• 59. Coppey LJ, Holmes A, Davidson EP, Yorek MA. Partial replacement with menhaden oil improves peripheral neuropathy in high-fat-fed low-dose streptozotocin type 2 diabetic rat. J Nutr Metab 2012;2012:950517.ArticlePubMedPMCPDF
  • 60. Ferhatovic L, Banozic A, Kostic S, Sapunar D, Puljak L. Sex differences in pain-related behavior and expression of calcium/calmodulin-dependent protein kinase II in dorsal root ganglia of rats with diabetes type 1 and type 2. Acta Histochem 2013;115:496-504.ArticlePubMed
  • 61. Davidson EP, Coppey LJ, Shevalye H, Obrosov A, Yorek MA. Effect of dietary content of menhaden oil with or without salsalate on neuropathic endpoints in high-fat-fed/low-dose streptozotocin-treated Sprague Dawley Rats. J Diabetes Res 2018;2018:2967127.ArticlePubMedPMCPDF
  • 62. Yang R, Li L, Yuan H, Liu H, Gong Y, Zou L, et al. Quercetin relieved diabetic neuropathic pain by inhibiting upregulated P2X4 receptor in dorsal root ganglia. J Cell Physiol 2019;234:2756-64.ArticlePubMedPDF
  • 63. Yuan H, Ouyang S, Yang R, Li S, Gong Y, Zou L, et al. Osthole alleviated diabetic neuropathic pain mediated by the P2X4 receptor in dorsal root ganglia. Brain Res Bull 2018;142:289-96.ArticlePubMed
  • 64. Fink B, Coppey L, Davidson E, Shevalye H, Obrosov A, Chheda PR, et al. Effect of mitoquinone (Mito-Q) on neuropathic endpoints in an obese and type 2 diabetic rat model. Free Radic Res 2020;54:311-8.ArticlePubMedPMC
  • 65. Rao S, Liu S, Zou L, Jia T, Zhao S, Wu B, et al. The effect of sinomenine in diabetic neuropathic pain mediated by the P2X3 receptor in dorsal root ganglia. Purinergic Signal 2017;13:227-35.ArticlePubMedPMCPDF
  • 66. Peng H, Zou L, Xie J, Wu H, Wu B, Zhu G, et al. lncRNA NONRATT021972 siRNA decreases diabetic neuropathic pain mediated by the P2X3 receptor in dorsal root ganglia. Mol Neurobiol 2017;54:511-23.ArticlePubMedPDF
  • 67. Jia T, Rao J, Zou L, Zhao S, Yi Z, Wu B, et al. Nanoparticle-encapsulated curcumin inhibits diabetic neuropathic pain involving the P2Y12 receptor in the dorsal root ganglia. Front Neurosci 2018;11:755.ArticlePubMedPMC
  • 68. Niphakis MJ, Cognetta AB 3rd, Chang JW, Buczynski MW, Parsons LH, Byrne F, et al. Evaluation of NHS carbamates as a potent and selective class of endocannabinoid hydrolase inhibitors. ACS Chem Neurosci 2013;4:1322-32.ArticlePubMedPMC
  • 69. Aghdam AM, Shahabi P, Karimi-Sales E, Ghiasi R, SadighEteghad S, Mahmoudi J, et al. Swimming exercise induced reversed expression of miR-96 and its target gene NaV1.3 in diabetic peripheral neuropathy in rats. Chin J Physiol 2018;61:124-9.ArticlePubMed
  • 70. Elkholy SE, Elaidy SM, El-Sherbeeny NA, Toraih EA, ElGawly HW. Neuroprotective effects of ranolazine versus pioglitazone in experimental diabetic neuropathy: targeting Nav1.7 channels and PPAR-γ. Life Sci 2020;250:117557.ArticlePubMed
  • 71. Boric M, Jelicic Kadic A, Puljak L. Cutaneous expression of calcium/calmodulin-dependent protein kinase II in rats with type 1 and type 2 diabetes. J Chem Neuroanat 2014;61-62:140-6.ArticlePubMed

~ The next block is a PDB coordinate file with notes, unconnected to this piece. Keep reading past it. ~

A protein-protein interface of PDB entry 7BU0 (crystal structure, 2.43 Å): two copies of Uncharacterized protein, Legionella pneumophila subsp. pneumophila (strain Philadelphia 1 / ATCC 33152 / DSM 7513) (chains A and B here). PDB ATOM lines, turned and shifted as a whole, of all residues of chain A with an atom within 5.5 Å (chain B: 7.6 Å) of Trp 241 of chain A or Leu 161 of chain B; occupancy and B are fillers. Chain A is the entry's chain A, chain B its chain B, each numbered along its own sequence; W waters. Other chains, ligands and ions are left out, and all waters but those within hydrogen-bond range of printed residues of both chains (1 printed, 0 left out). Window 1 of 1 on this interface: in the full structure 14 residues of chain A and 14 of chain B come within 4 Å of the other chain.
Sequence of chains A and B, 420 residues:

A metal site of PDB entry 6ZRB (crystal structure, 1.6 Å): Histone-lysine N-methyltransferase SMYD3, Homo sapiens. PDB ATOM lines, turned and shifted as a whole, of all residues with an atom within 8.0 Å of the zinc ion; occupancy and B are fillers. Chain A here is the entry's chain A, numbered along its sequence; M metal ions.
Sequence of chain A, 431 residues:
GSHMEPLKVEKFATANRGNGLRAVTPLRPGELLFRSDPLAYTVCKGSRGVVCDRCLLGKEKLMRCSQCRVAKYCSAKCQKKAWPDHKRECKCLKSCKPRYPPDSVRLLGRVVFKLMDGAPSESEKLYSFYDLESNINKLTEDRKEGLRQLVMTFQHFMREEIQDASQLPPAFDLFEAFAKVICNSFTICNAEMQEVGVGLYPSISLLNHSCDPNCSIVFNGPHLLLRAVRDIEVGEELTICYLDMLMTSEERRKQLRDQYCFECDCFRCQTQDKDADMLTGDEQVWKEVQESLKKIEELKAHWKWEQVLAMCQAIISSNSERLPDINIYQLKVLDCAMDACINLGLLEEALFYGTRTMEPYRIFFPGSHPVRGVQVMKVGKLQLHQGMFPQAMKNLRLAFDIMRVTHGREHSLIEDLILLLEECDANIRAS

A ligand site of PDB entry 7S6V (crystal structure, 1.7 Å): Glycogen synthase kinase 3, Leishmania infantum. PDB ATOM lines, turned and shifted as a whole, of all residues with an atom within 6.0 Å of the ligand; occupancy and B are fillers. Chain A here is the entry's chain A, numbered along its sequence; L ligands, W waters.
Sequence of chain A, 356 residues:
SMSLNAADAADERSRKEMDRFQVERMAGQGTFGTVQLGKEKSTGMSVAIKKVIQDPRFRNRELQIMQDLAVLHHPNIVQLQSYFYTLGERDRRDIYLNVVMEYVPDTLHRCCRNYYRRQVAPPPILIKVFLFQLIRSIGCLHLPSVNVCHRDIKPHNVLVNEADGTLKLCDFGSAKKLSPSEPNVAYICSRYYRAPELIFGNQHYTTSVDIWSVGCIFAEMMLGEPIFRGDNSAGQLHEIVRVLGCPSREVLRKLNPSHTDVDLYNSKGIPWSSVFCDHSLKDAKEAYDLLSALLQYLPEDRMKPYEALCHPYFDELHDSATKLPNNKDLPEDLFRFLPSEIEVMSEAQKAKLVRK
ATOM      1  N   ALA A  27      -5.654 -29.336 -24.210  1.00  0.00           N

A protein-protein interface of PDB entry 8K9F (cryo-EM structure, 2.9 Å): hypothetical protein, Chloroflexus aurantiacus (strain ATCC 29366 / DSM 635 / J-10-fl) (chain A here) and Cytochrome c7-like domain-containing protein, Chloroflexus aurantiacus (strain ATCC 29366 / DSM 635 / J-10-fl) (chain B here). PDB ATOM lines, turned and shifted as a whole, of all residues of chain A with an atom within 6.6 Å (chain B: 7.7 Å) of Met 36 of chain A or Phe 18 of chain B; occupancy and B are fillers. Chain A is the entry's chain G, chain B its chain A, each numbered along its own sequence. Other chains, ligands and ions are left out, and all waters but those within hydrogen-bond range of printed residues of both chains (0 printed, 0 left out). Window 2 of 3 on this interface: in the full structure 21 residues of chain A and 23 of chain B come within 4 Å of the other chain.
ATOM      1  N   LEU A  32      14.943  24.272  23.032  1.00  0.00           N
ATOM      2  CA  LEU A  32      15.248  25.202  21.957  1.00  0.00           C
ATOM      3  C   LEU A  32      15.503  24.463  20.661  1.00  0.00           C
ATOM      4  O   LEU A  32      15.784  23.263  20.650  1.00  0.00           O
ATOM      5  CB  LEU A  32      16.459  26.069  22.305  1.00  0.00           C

• 72. Boric M, Skopljanac I, Ferhatovic L, Jelicic Kadic A, Banozic A, Puljak L. Reduced epidermal thickness, nerve degeneration and increased pain-related behavior in rats with diabetes type 1 and 2. J Chem Neuroanat 2013;53:33-40.ArticlePubMed
  • 73. Davidson EP, Coppey LJ, Shevalye H, Obrosov A, Yorek MA. Vascular and neural complications in type 2 diabetic rats: improvement by sacubitril/valsartan greater than valsartan alone. Diabetes 2018;67:1616-26.ArticlePubMedPDF
  • 74. Wu YB, Li HQ, Ren MS, Li WT, Lv XY, Wang L. CHOP/ORP150 ratio in endoplasmic reticulum stress: a new mechanism for diabetic peripheral neuropathy. Cell Physiol Biochem 2013;32:367-79.ArticlePubMed
  • 75. Ferhatovic L, Banozic A, Kostic S, Kurir TT, Novak A, Vrdoljak L, et al. Expression of calcium/calmodulin-dependent protein kinase II and pain-related behavior in rat models of type 1 and type 2 diabetes. Anesth Analg 2013;116:712-21.ArticlePubMed
  • 76. Chandramoorthy HC, Bin-Jaliah I, Karari H, Rajagopalan P, Ahmed Shariff ME, Al-Hakami A, et al. MSCs ameliorates DPN induced cellular pathology via [Ca2+ ]i homeostasis and scavenging the pro-inflammatory cytokines. J Cell Physiol 2018;233:1330-41.ArticlePubMedPDF
  • 77. Zhang Z, Ding X, Zhou Z, Qiu Z, Shi N, Zhou S, et al. Sirtuin 1 alleviates diabetic neuropathic pain by regulating synaptic plasticity of spinal dorsal horn neurons. Pain 2019;160:1082-92.ArticlePubMed
  • 78. Lin JY, He YN, Zhu N, Peng B. Metformin attenuates increase of synaptic number in the rat spinal dorsal horn with painful diabetic neuropathy induced by type 2 diabetes: a stereological study. Neurochem Res 2018;43:2232-9.ArticlePubMedPDF
  • 79. Kelany ME, Hakami TM, Omar AH, Abdallah MA. Combination of sitagliptin and insulin against type 2 diabetes mellitus with neuropathy in rats: neuroprotection and role of oxidative and inflammation stress. Pharmacology 2016;98:242-50.ArticlePubMedPDF
  • 80. Li K, Shi X, Luo M, Wu P, Zhang M, et al. Taurine protects against myelin damage of sciatic nerve in diabetic peripheral neuropathy rats by controlling apoptosis of schwann cells via NGF/Akt/GSK3β pathway. Exp Cell Res 2019;383:111557.ArticlePubMed
  • 81. Hong QX, Xu SY, Dai SH, Zhao WX. Expression profiling of spinal genes in peripheral neuropathy model rats with type 2 diabetes mellitus. Int J Clin Exp Med 2016;9:6376-84.